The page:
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Gayle Howard
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Fantastic post Chandlee. Researching the organization is crucial, not just for the jobseeker candidate, but for the company too. Two people have to be happy with an employment arrangement. The employer needs to know the candidate wants to work there from what she has gleaned from her research, and the candidate needs to know whether there can be a good fit for her in that company. If the company does not gel with her politically or culturally, then it's best to know before she accepts a job offer. The name alone will not necessarily tell the candidate who they are owned by and what they do!
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Good solid advice Meg. You know I think anything we do, whatever it is, sooner or later "gets old" if we do it all the time. As much as I love pizza sooner or later if I served it up for breakfast, lunch and dinner, I'd tire of it very soon. (hard to believe, I know!). So the idea of taking stock, taking a break and re-energizing is a good one. Particularly for people feeling very down or if the job search has been a long one. Focus and single-minded determination is one thing, but without a break it has the potential to drag you down and take you over! Enjoyed your article.
Walter, great post. You're right; it's sure not our dad's job search! The key is not spending inordinate amounts of time in a dark room with a computer but engaging with people. It's all about communicating, networking, and thinking strategically. Listening is very important; those "coffees with old friends" aren't just "networking" sessions in a theoretical sense. They're opportunities to listen to what is being said. Hearing complaints about projects not working, poor leadership allows jobseekers to capitalize on what has been said. It's about being smart, adapting, listening and taking action. Job search needs to be listed as a full-time occupation due to the amount of time that needs to be devoted to it and the diversity of skills one needs to do it!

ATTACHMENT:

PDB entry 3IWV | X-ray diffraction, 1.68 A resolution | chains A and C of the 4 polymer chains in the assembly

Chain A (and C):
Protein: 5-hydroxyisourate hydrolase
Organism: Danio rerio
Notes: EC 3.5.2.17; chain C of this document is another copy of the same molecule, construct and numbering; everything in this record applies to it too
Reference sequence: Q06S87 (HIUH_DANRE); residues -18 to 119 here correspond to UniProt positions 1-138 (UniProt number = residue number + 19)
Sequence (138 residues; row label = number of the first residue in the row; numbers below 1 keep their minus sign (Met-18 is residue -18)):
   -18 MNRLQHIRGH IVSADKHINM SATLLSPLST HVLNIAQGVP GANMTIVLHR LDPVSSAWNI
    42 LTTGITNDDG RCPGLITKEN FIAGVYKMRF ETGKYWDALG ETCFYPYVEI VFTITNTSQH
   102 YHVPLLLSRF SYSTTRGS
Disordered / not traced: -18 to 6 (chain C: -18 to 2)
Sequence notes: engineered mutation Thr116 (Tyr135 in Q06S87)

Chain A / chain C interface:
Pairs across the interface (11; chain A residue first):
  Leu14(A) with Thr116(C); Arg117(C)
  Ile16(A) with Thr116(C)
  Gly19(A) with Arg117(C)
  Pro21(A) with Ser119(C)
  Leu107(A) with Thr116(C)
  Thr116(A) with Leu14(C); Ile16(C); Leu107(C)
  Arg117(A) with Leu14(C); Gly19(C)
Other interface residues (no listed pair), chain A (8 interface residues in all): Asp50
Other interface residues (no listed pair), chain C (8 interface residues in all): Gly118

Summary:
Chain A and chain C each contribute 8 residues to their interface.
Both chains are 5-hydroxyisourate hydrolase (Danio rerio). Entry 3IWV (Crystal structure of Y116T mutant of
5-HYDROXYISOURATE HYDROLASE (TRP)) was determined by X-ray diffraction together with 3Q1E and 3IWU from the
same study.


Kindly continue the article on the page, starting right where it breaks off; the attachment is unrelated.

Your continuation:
Excellent advice as always Rosa and a great reminder that while the "copy and paste" function is a time saver and a gift to busy people, it doesn't work too well if the same content is replicated in a range of different places. When someone, say "Joe the Recruiter" is googling a jobseeker, I guarantee he'll think he's really wasted his time if every link he clicks on, holds nothing new. The key is spending the time to make all parts of the jigsaw come together so that people can draw all those parts of an online identity together and see the whole person. Great advice!
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That was such a beautiful post Chandlee and how inspirational. Incidentally, I think you definitely made a difference that chilly December night, just as you continue to make a difference now through your commitment to jobseekers.
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Great article. Love the way you've built the expectation of a high quality gift. So true!
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The great thing about points one and three are that they are no cost. I think many jobseekers are concerned about the job search being so expensive; that they have to create expensive websites or buy expensive products. You have just shown no cost examples of how a jobseeker can promote himself/herself without any cost but to great advantage and to wide reaching audiences. (Love your gingerbread trail too!)
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Terrific Post Rosa with good solid info! Great job!
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Terrific post Chandlee. Creating a perfect balance between using the traditional with an edge of innovation! Very informative.
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